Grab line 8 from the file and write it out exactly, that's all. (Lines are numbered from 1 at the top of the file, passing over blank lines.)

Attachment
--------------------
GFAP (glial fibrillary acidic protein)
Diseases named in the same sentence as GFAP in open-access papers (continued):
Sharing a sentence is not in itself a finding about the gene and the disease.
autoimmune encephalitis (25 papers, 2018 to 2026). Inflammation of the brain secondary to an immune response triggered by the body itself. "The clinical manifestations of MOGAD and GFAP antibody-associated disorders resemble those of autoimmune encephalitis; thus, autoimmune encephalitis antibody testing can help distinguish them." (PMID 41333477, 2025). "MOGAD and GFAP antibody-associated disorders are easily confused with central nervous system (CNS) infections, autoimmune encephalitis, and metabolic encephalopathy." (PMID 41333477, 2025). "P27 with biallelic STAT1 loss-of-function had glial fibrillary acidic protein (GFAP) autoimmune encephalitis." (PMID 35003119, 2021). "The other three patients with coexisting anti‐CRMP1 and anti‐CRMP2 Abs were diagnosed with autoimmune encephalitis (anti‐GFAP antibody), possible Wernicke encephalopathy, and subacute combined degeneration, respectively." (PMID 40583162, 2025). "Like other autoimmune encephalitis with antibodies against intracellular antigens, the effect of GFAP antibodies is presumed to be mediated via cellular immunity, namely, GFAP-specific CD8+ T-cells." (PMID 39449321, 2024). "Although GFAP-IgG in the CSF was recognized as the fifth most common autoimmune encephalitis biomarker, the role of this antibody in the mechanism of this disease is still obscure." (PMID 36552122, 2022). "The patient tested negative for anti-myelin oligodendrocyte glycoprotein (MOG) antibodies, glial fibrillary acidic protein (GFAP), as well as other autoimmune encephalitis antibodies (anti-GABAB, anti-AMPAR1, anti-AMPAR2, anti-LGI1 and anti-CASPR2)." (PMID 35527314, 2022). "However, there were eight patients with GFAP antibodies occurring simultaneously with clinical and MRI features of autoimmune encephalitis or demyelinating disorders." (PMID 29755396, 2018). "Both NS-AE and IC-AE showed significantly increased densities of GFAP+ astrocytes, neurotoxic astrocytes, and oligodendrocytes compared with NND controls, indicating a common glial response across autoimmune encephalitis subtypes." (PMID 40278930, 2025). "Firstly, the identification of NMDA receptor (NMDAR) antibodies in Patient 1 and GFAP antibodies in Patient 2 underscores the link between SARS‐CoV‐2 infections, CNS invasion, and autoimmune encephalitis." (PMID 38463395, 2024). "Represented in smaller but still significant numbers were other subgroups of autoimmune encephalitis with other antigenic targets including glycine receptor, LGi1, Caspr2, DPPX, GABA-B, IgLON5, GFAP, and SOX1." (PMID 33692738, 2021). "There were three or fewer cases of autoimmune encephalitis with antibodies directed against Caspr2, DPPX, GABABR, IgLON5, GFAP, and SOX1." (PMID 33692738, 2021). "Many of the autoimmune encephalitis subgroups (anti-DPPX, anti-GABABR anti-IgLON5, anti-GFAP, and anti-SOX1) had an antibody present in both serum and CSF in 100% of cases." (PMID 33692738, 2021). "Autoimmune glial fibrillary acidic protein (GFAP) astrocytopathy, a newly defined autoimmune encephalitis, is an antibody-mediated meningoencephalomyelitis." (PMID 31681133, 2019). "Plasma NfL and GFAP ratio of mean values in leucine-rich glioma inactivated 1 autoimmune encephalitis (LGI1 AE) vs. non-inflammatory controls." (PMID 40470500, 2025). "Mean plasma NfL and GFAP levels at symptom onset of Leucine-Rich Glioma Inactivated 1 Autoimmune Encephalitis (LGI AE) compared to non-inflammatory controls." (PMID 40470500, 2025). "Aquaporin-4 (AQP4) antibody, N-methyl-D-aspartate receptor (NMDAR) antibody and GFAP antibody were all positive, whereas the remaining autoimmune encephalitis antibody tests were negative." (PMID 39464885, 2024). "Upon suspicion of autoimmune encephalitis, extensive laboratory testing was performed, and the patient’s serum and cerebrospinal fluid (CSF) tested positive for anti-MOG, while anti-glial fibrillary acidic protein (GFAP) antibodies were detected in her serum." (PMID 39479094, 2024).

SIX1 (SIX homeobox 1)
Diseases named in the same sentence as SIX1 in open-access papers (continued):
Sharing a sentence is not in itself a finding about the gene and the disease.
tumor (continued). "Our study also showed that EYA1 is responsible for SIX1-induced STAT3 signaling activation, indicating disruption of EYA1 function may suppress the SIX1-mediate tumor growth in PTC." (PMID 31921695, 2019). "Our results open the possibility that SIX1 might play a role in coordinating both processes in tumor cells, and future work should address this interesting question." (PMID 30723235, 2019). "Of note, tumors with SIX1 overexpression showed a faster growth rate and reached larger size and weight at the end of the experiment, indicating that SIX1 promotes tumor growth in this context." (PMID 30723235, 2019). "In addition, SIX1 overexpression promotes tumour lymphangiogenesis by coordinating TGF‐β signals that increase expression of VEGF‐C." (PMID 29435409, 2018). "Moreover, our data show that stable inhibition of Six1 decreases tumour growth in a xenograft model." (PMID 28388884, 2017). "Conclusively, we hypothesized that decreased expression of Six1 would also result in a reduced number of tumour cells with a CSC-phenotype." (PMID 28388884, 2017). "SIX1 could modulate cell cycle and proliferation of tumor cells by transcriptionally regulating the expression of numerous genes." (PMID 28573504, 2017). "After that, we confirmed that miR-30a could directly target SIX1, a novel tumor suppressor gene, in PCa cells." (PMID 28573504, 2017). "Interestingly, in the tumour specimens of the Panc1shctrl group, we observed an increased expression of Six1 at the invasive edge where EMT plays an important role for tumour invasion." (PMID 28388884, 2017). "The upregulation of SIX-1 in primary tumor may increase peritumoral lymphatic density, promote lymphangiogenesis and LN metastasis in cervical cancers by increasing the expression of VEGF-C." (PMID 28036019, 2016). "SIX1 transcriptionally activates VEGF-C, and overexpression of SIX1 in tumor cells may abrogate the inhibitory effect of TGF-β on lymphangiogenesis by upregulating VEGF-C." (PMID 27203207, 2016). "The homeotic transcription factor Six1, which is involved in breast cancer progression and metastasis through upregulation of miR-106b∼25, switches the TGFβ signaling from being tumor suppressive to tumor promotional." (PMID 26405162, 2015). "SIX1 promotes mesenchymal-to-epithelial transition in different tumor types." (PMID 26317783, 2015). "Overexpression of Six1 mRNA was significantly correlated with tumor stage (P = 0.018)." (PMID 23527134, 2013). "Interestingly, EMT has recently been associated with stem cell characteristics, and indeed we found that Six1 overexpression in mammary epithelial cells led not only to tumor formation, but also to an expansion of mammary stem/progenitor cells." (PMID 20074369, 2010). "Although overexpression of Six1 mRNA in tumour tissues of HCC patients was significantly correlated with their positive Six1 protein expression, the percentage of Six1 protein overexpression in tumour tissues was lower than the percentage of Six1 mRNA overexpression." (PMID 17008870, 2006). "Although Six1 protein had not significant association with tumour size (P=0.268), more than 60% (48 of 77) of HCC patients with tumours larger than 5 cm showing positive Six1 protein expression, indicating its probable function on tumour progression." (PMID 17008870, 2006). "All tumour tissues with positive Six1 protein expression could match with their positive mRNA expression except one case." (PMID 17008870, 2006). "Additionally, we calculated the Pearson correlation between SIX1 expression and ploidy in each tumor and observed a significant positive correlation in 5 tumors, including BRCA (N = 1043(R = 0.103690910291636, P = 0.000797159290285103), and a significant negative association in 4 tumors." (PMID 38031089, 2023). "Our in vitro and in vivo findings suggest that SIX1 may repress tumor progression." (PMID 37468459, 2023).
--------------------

tumor (continued). "Our study also showed that EYA1 is responsible for SIX1-induced STAT3 signaling activation, indicating disruption of EYA1 function may suppress the SIX1-mediate tumor growth in PTC." (PMID 31921695, 2019). "Our results open the possibility that SIX1 might play a role in coordinating both processes in tumor cells, and future work should address this interesting question." (PMID 30723235, 2019). "Of note, tumors with SIX1 overexpression showed a faster growth rate and reached larger size and weight at the end of the experiment, indicating that SIX1 promotes tumor growth in this context." (PMID 30723235, 2019). "In addition, SIX1 overexpression promotes tumour lymphangiogenesis by coordinating TGF‐β signals that increase expression of VEGF‐C." (PMID 29435409, 2018). "Moreover, our data show that stable inhibition of Six1 decreases tumour growth in a xenograft model." (PMID 28388884, 2017). "Conclusively, we hypothesized that decreased expression of Six1 would also result in a reduced number of tumour cells with a CSC-phenotype." (PMID 28388884, 2017). "SIX1 could modulate cell cycle and proliferation of tumor cells by transcriptionally regulating the expression of numerous genes." (PMID 28573504, 2017). "After that, we confirmed that miR-30a could directly target SIX1, a novel tumor suppressor gene, in PCa cells." (PMID 28573504, 2017). "Interestingly, in the tumour specimens of the Panc1shctrl group, we observed an increased expression of Six1 at the invasive edge where EMT plays an important role for tumour invasion." (PMID 28388884, 2017). "The upregulation of SIX-1 in primary tumor may increase peritumoral lymphatic density, promote lymphangiogenesis and LN metastasis in cervical cancers by increasing the expression of VEGF-C." (PMID 28036019, 2016). "SIX1 transcriptionally activates VEGF-C, and overexpression of SIX1 in tumor cells may abrogate the inhibitory effect of TGF-β on lymphangiogenesis by upregulating VEGF-C." (PMID 27203207, 2016). "The homeotic transcription factor Six1, which is involved in breast cancer progression and metastasis through upregulation of miR-106b∼25, switches the TGFβ signaling from being tumor suppressive to tumor promotional." (PMID 26405162, 2015). "SIX1 promotes mesenchymal-to-epithelial transition in different tumor types." (PMID 26317783, 2015). "Overexpression of Six1 mRNA was significantly correlated with tumor stage (P = 0.018)." (PMID 23527134, 2013). "Interestingly, EMT has recently been associated with stem cell characteristics, and indeed we found that Six1 overexpression in mammary epithelial cells led not only to tumor formation, but also to an expansion of mammary stem/progenitor cells." (PMID 20074369, 2010). "Although overexpression of Six1 mRNA in tumour tissues of HCC patients was significantly correlated with their positive Six1 protein expression, the percentage of Six1 protein overexpression in tumour tissues was lower than the percentage of Six1 mRNA overexpression." (PMID 17008870, 2006). "Although Six1 protein had not significant association with tumour size (P=0.268), more than 60% (48 of 77) of HCC patients with tumours larger than 5 cm showing positive Six1 protein expression, indicating its probable function on tumour progression." (PMID 17008870, 2006). "All tumour tissues with positive Six1 protein expression could match with their positive mRNA expression except one case." (PMID 17008870, 2006). "Additionally, we calculated the Pearson correlation between SIX1 expression and ploidy in each tumor and observed a significant positive correlation in 5 tumors, including BRCA (N = 1043(R = 0.103690910291636, P = 0.000797159290285103), and a significant negative association in 4 tumors." (PMID 38031089, 2023). "Our in vitro and in vivo findings suggest that SIX1 may repress tumor progression." (PMID 37468459, 2023).